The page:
Just because this battle is over doesn’t mean the war is won. IAVA fights every single day for veterans and we can’t do it alone.

We continue to need your help. Click here to give $5 today and we can fight even harder tomorrow.

-- Tom

Tom Tarantino
Chief Policy Officer, IAVA



 Sean Eagan

 Life Member VFW NY Post 53
 American Cold War Veterans, Inc.
Blog: Cold War Veterans Blog
Phone:  716 720-4000 
Network: My Fast Pitch! Profile

Wednesday, February 12, 2014

Miller and Shinseki Statements on VA Performance



 Sean Eagan

 Life Member VFW NY Post 53 American Cold War Veterans, Inc.
Blog: Cold War Veterans Blog
Phone:  716 720-4000 
Network: My Fast Pitch! Profile

Proposal by Rep. Jeff Miller would make firing failing Veterans Affairs bosses easier

Proposal by Rep. Jeff Miller would make firing failing Veterans Affairs bosses easier


The Washington Examiner

FEBRUARY 11, 2014


Top career civil service executives at the Department of Veterans Affairs could be fired more easily for failing to deliver quality medical care to patients or timely decisions on disability benefits, under legislation proposed by the chairman of the House Committee on Veterans Affairs.

Rep. Jeff Miller, R-Fla., said he introduced the measure Tuesday to bring accountability that is lacking in the agency, which more often rewards failure with bonuses than punishes it with terminations.

“VA’s widespread and systemic lack of accountability is exacerbating all of its most pressing problems,” Miller said.

“The department’s well-documented reluctance to ensure its leaders are held accountable for mistakes is tarnishing the reputation of the organization and may actually be encouraging more veteran suffering instead of preventing it,” Miller said.

“With all the problems VA hospitals and regional offices have recently had and new issues continually arising, we need to give the VA secretary the authority he needs to fix things. That’s what my bill would do.”

Miller’s bill would strip top administrators in the Senior Executive Service at the veterans’ agency of a variety of notification and appeal rights that currently apply government-wide. Under Miller's bill, the VA secretary’s decision would be final.

The Miller proposal specifies the same rules that apply to congressional staffers, who are considered at-will employees who can be fired without traditional merit-system protections, would apply to SES employees at VA.

The bill would not affect those in the lower-ranking General Schedule classifications or other agencies. VA had 448 SES executives in fiscal 2012. The agency has about 330,000 employees.

companion bill was introduced in the Senate by Sen. Marco Rubio, R-Fla.

Miller has been pressuring VA Secretary Eric Shinseki to explain why SES-level workers have not been disciplined despite a recent string of preventable patient deaths in VA facilities and a backlog of disability benefits claims affecting more than 400,000 veterans.

At least 21 preventable patient deaths have been documented in recent years by the VA's inspector general or acknowledged by the agency at hospitals in South CarolinaPennsylvaniaGeorgia and Tennessee.

Internal VA documents obtained by congressional investigators show evidence 10 additional preventable deaths, details of which have not been disclosed.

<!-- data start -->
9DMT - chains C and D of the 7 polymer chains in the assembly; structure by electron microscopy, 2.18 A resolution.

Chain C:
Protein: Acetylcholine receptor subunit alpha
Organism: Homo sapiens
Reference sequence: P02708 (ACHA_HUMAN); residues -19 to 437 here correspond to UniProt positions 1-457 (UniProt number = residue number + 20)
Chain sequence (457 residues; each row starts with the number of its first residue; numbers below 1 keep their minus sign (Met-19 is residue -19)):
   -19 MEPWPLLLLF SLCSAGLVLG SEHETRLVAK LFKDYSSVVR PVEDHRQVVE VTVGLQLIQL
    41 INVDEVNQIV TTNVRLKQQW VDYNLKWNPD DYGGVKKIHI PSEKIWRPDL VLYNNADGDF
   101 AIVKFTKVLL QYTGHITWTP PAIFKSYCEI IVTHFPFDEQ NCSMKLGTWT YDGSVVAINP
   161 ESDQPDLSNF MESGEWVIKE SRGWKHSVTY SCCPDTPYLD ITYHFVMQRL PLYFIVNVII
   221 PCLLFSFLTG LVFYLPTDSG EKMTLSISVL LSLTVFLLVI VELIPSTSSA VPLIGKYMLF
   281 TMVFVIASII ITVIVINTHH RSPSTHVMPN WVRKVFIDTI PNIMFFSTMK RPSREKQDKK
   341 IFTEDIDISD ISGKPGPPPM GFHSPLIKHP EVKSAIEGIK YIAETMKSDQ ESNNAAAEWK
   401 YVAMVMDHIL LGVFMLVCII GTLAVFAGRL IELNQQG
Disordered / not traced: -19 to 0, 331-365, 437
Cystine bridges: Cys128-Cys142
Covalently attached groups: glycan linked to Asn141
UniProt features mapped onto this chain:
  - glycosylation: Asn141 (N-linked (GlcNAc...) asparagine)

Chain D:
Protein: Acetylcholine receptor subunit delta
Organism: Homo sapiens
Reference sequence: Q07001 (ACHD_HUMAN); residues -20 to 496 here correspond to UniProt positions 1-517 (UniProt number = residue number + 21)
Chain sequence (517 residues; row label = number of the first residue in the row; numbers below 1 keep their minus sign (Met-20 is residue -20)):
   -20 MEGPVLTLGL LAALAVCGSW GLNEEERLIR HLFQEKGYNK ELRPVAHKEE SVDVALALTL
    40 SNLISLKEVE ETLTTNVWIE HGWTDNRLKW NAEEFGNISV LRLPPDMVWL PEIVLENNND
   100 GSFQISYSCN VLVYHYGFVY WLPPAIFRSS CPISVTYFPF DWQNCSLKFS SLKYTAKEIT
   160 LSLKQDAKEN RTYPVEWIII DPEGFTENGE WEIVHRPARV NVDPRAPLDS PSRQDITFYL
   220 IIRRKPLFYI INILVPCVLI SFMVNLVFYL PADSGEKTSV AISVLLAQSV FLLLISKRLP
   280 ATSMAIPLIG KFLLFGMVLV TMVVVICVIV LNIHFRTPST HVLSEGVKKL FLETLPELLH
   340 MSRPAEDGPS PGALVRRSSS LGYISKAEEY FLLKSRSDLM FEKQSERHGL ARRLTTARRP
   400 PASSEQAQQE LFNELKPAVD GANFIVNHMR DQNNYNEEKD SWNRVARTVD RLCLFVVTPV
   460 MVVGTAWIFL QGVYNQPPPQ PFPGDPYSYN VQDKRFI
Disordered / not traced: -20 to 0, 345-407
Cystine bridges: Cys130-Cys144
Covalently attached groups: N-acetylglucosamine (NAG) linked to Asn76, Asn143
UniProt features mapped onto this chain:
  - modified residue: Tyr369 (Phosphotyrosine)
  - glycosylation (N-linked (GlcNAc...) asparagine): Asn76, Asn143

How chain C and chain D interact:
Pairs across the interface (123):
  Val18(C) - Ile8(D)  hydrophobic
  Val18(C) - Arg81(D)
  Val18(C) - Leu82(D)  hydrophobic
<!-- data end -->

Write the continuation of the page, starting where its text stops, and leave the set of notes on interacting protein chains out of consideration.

While some top VA executives have retired, none has been publicly fired.

Most notable is the November 2013 retirement of Michael Moreland, who had been regional director in charge of an area that includes hospitals in Pittsburgh.

At least five patients died of Legionnaires' disease linked to improper maintenance and mismanagement at VA medical facilities there.

Moreland received a Presidential Rank Award bonus of almost $63,000 last year.

Shinseki said in a Jan. 31 letter to Miller that he already has the power to hold his people accountable for poor performance.

“I believe VA has sufficient authority to take swift action to hold employees and executives accountable for performance,” Shinseki said.

“One of the goals of the Senior Executive Service is to ensure accountability for efficient and effective government. This is achieved by holding senior executives accountable for their individual and organizational performance through a rigorous performance appraisal program,” he said.

Shinseki also defended the bonuses paid to top executives as necessary “to attract and retain the best leaders.”

Earlier this month, a bill to ban performance bonuses to SES-level employees at VA through the 2018 fiscal year unanimously passed the House.



Curt Cashour

House Committee on Veterans’ Affairs




 Sean Eagan

 Life Member VFW NY Post 53
 American Cold War Veterans, Inc.
Blog: Cold War Veterans Blog
Phone:  716 720-4000 
Network: My Fast Pitch! Profile

Re: Talking Points for Meetings with Elected Officials

In anticipation of our upcoming Mid-Winter Conference, we have posted Talking Points to our website. They can be accessed here.

The talking points will be available at the Mid-Winter Conference. For those of you who will not be in attendance, you are encouraged to print the talking points and take them with you to meetings with your elected officials during the Mid-Winter Conference and beyond.

As always, thank you for your commitment to America's ill and injured veterans and their families and survivors.
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 Sean Eagan

 Life Member VFW NY Post 53
 American Cold War Veterans, Inc.
Blog: Cold War Veterans Blog